Cambodia is a wonderful country full of rich experiences, but have you considered going on one of the many Siem Reap photography tours, Nathan Horton explains why you should.
Many people would say that Angkor Wat – the largest religious building on the planet – was a good enough reason to visit Siem Reap in itself, and they would be right. However, Angkor Wat is just the jewel in the crown in a much larger complex, with many other varied and impressive ancient temples that were once lost to the ravages of the jungle.
There are literally hundreds of temples, between 800 and 1,200 years old, in various states of ruin, ranging from near perfect stone edifices to piles of ruble. The site is not just a museum piece carefully roped of for visitors, but still very much an active place of worship and prayer for locals, set amongst lush and agriculturally active countryside.
This vastness makes the Angkor complex one of the most appealing sites to visit in the world, especially when you include nearby mountains and their waterfalls that supplied fresh water, as well as the unique eco-system of Southeast Asia’s largest lake that was Angkor’s main source of food – fish.
This all adds up to a photographer’s dream as squabbling monkeys dart between ancient building with the most amazing trees growing from its roof; the shear size and variety of the site can be bewildering. There are plenty of guides who will take you to the most impressive buildings and give you lengthy historical descriptions but if you are interested in photographing it then an experienced photographic guide can be invaluable. This is where Siem Reap photography tours become an viable option.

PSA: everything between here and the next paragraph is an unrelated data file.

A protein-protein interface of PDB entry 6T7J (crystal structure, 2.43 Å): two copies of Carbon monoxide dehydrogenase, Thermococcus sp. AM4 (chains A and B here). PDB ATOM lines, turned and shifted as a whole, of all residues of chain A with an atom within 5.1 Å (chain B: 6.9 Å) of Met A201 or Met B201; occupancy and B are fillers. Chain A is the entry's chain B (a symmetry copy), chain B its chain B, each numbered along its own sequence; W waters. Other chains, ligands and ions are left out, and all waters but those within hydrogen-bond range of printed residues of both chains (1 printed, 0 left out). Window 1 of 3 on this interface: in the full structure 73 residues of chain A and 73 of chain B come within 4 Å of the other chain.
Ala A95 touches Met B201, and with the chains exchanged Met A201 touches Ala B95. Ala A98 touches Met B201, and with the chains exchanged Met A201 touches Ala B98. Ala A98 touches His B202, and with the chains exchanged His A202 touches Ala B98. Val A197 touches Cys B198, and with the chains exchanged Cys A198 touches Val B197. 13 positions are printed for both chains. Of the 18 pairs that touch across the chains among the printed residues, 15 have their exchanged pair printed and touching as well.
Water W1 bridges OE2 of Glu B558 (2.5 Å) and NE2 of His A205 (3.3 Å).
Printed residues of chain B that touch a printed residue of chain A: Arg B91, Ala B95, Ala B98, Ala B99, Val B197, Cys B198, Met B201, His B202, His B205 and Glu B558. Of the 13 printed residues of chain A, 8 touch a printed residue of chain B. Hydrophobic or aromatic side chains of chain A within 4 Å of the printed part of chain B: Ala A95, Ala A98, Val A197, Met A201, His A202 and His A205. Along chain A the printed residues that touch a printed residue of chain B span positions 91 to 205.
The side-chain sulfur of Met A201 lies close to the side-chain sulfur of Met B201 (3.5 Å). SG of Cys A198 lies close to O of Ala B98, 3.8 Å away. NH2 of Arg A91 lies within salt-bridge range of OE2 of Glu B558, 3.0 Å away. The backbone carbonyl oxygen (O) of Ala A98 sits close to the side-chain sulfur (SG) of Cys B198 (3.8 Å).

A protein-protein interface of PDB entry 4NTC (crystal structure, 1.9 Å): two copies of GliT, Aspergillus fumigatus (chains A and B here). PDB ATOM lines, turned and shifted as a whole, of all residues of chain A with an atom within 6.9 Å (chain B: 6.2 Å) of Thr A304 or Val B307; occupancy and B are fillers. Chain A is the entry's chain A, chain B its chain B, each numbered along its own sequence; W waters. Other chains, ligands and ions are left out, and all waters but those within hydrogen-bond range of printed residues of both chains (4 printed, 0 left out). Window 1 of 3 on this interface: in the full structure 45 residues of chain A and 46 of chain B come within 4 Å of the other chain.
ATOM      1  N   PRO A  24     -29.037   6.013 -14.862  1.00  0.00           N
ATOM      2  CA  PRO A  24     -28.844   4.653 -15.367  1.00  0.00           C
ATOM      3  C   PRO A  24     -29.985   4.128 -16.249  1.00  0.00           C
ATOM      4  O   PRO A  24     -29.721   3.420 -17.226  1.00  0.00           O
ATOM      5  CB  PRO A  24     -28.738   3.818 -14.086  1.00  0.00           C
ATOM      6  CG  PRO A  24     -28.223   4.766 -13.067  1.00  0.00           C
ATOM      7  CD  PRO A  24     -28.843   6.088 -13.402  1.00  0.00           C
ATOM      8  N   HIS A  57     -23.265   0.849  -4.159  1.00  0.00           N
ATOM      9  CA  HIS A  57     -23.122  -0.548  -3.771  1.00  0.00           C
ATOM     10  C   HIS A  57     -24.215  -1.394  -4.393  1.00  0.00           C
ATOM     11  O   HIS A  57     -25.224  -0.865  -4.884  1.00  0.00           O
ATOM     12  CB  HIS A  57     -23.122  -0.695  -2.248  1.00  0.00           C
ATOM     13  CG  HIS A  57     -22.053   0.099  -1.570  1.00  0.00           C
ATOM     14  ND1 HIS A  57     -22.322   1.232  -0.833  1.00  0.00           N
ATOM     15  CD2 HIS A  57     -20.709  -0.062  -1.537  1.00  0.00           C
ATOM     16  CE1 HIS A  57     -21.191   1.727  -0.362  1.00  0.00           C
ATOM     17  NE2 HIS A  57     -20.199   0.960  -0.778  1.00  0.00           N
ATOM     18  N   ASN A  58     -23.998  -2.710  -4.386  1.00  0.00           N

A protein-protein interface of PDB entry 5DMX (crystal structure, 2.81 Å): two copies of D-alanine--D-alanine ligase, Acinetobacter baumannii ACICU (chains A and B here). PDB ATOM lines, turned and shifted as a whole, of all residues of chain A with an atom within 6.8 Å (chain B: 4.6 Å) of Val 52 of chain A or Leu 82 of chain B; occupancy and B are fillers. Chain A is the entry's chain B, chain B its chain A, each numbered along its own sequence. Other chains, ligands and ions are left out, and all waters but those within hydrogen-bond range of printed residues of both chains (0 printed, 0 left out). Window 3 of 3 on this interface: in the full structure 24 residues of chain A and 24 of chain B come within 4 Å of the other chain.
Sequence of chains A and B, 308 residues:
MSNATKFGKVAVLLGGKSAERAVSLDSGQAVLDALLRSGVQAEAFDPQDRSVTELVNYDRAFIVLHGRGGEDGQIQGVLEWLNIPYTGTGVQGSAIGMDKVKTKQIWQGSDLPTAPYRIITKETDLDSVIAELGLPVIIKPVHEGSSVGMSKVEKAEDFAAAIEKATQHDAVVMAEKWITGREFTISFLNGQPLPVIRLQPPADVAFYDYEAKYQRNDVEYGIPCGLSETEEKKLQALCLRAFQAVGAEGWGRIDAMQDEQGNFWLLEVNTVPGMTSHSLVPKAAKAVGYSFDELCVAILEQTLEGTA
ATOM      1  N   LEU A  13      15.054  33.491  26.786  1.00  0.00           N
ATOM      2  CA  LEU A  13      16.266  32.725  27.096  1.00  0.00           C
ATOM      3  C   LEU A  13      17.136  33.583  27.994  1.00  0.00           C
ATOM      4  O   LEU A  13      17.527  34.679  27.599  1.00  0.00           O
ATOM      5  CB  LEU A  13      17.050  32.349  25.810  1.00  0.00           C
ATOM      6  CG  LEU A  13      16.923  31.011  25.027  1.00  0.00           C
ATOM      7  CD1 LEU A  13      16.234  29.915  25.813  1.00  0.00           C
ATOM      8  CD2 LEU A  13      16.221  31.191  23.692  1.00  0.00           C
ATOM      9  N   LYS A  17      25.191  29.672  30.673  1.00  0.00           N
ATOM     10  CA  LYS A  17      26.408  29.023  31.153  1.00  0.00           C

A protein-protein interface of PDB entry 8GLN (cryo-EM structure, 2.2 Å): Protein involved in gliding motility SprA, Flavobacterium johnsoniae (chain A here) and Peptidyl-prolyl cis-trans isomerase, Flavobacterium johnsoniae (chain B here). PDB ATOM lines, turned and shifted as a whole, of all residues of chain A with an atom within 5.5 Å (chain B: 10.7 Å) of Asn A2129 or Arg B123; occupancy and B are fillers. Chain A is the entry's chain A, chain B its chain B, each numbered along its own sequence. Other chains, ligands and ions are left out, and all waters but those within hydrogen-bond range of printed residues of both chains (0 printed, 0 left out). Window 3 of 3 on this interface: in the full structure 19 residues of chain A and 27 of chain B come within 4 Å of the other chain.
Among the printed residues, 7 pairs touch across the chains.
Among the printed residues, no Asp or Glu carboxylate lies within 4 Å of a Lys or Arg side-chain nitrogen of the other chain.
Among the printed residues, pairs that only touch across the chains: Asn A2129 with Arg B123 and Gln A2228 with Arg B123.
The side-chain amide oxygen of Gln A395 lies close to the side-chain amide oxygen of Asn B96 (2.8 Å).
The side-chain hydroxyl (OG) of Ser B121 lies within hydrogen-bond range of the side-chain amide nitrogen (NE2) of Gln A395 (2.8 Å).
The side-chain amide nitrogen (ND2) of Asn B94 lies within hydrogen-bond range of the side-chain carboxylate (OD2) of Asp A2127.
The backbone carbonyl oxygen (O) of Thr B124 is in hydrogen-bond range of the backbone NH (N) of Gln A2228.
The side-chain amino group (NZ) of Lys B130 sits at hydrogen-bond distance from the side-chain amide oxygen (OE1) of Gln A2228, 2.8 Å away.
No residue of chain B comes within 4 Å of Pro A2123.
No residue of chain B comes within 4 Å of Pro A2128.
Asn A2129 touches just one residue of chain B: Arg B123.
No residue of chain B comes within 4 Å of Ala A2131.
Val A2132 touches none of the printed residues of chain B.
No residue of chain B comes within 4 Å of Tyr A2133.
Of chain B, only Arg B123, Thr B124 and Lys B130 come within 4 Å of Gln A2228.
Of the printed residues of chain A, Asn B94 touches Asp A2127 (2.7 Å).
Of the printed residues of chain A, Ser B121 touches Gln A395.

To find out more about Nathan Horton’s photography tours, read: Travel Photography Tours, Getting to Know People.
Photographers know that being in the right place at the right time can often make the difference between good pictures and an average picture. The standard consideration of angles and light still apply, but due to the enormous appeal of these temples other considerations are equally if not more important.
Most travel photographers do not want other tourists in their shots, so avoiding the crowds can play a massive part in getting the sort of pictures they want but similarly having an authentic local nun, monk or fisherman can provide that final piece of the jigsaw to elevate a good picture into a great picture. A good local photographer guide should also be able to incorporate that one way or another in to their programme.
If you are interesting in signing up for one of Nathan’s Siem Reap photography tours, or for more information on his photography tours around Cambodia and elsewhere in Asia, visit: www.nathanhortonphotgraphy.com